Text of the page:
There are more magnificent, messy murders to solve in the DLC for last year's most devious detective game

A card room with several dead bodies
(Image credit: Color Gray Games)

There's nothing particularly subtle about the first case in The Spider of Lanka: you're greeted with a literal pile of dead bodies. A half-dozen men lie dead in a gaming parlor, all seemingly killed by different weapons while playing cards in what must be the bloodiest ragequit in history.

And a big, gruesome murderpile is just what I'm looking for in the first DLC for The Case of the Golden Idol, 2022's best detective game. If you haven't played it yet, I insist you do so: it's inventive, extremely satisfying, and has a fascinating story of violence and greed running through its dozen or so murder cases, all centered around that mysterious and powerful idol. If you love playing detective, this is the game for you.

The Spider of Lanka adds three more murders to that original dozen, and excitingly the DLC functions as a prequel, taking place the year before the grisly events of Golden Idol unfold. That means you'll spot a few familiar characters and learn how that original chain of horrifying murders began.

Back to the card room filled with bloodied bodies and deadly weapons. Once again, the first step is identifying everyone in the scene, and learning all their names is tricky as only one has an actual ID on them. The rest of the identities you'll need to discover by carefully examining clues, going through people's pockets, and peering at everything in the card room. Once you've sorted out who everyone is, the real fun begins: you'll need to figure out who killed who and in what order.

It's a grim delight, putting the bodies in chronological order of their demise. Well, this guy was probably stabbed by that guy, but who bludgeoned him? This other guy? But he's got a harpoon sticking out of him, so he must have done his bludgeoning before he died, which means the harpoon-thrower was still alive at that point…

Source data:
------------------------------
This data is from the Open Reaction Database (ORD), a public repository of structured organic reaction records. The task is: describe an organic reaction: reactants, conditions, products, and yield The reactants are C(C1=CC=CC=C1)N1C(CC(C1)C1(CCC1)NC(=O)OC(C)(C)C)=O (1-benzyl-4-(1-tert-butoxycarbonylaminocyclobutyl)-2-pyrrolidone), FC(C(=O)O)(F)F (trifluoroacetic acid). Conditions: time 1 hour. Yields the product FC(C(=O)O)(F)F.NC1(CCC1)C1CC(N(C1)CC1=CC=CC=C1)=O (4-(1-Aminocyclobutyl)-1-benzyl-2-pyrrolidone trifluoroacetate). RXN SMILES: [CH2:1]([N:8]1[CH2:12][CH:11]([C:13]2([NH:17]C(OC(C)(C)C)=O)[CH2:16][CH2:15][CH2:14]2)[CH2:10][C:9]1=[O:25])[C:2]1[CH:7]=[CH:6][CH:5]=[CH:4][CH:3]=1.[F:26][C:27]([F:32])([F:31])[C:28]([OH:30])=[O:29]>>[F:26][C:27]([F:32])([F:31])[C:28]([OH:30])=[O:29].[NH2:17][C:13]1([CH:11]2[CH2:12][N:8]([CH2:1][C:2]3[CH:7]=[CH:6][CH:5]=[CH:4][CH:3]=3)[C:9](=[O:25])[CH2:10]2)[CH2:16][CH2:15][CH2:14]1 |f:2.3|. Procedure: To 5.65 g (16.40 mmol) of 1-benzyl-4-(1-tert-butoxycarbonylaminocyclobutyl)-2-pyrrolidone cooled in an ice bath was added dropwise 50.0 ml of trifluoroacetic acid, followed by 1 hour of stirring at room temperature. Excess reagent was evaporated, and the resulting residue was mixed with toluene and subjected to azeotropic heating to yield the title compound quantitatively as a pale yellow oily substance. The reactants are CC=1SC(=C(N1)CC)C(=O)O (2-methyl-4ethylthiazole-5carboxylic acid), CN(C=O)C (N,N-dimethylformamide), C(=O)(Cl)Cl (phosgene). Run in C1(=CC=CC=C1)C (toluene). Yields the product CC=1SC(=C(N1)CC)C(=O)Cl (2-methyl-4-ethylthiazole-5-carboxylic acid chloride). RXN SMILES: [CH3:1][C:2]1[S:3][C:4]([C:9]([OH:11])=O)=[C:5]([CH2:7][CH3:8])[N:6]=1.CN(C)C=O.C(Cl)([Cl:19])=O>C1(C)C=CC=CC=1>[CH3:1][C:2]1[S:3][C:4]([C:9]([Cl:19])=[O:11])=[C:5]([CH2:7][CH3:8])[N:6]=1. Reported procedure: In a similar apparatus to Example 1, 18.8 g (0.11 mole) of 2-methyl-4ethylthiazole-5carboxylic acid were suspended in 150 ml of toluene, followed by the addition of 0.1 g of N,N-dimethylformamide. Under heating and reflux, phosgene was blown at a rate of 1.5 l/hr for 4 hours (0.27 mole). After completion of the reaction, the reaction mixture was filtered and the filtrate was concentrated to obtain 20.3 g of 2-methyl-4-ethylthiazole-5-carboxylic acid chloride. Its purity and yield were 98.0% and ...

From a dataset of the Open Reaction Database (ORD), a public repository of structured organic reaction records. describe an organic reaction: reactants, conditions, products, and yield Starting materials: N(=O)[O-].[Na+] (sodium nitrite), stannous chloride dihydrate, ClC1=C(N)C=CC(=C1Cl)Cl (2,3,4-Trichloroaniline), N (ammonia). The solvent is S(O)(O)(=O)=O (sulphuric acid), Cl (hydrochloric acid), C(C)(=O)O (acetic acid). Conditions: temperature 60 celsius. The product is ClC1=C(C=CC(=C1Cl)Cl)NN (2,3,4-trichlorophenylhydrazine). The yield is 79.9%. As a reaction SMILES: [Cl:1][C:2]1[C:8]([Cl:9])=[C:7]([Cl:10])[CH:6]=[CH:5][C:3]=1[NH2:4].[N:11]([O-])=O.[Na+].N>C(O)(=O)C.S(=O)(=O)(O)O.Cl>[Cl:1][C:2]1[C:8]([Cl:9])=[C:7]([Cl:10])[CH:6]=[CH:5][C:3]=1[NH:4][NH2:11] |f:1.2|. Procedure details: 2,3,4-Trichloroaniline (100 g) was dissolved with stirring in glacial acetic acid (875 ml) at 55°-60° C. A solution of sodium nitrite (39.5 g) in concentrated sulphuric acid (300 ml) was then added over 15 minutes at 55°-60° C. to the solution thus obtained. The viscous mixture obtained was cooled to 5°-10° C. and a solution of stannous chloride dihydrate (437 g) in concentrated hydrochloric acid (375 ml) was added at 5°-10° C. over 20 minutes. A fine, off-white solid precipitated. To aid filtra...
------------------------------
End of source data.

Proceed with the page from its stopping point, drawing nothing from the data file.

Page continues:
(Image credit: Color Gray Games)

It's like putting together a Rube Goldberg machine of death as you tidy up the bloodbath and get to the bottom of the beef, one weapon and body at a time. Naturally it's not just a simple case of random violence: In this game there's always someone behind the scenes pulling the strings.

As a bonus, the optional objective is to figure out how the card game they were playing actually works, a sweet final puzzle before moving on to the next case.

In contrast to that big pile of bodies, in the second case (which I haven't finished yet) it took me a while to even find the victim. It's a big, sprawling case, spanning multiple rooms on multiple levels, packed with interesting characters to scrutinize, codes to decipher, books and maps and scrolls to examine, and scores of blanks to fill in before you can solve it. 

Not only do you need to figure out everyone's names but understand what they do—who is the spymaster? Who is part of the delegation? Who has been killed, how did it happen, and most importantly: why? So far I've only pieced together a bit of it, and as eager as I am to get to the third case, I can tell it's going to take a while. Excellent.

The Case of The Golden Idol is great, and what I've played of The Spider of Lanka is too. Hey, I have an idea: you should play them both. Those murders aren't going to solve themselves.

Christopher Livingston
Senior Editor

Chris started playing PC games in the 1980s, started writing about them in the early 2000s, and (finally) started getting paid to write about them in the late 2000s. Following a few years as a regular freelancer, PC Gamer hired him in 2014, probably so he'd stop emailing them asking for more work. Chris has a love-hate relationship with survival games and an unhealthy fascination with the inner lives of NPCs. He's also a fan of offbeat simulation games, mods, and ignoring storylines in RPGs so he can make up his own.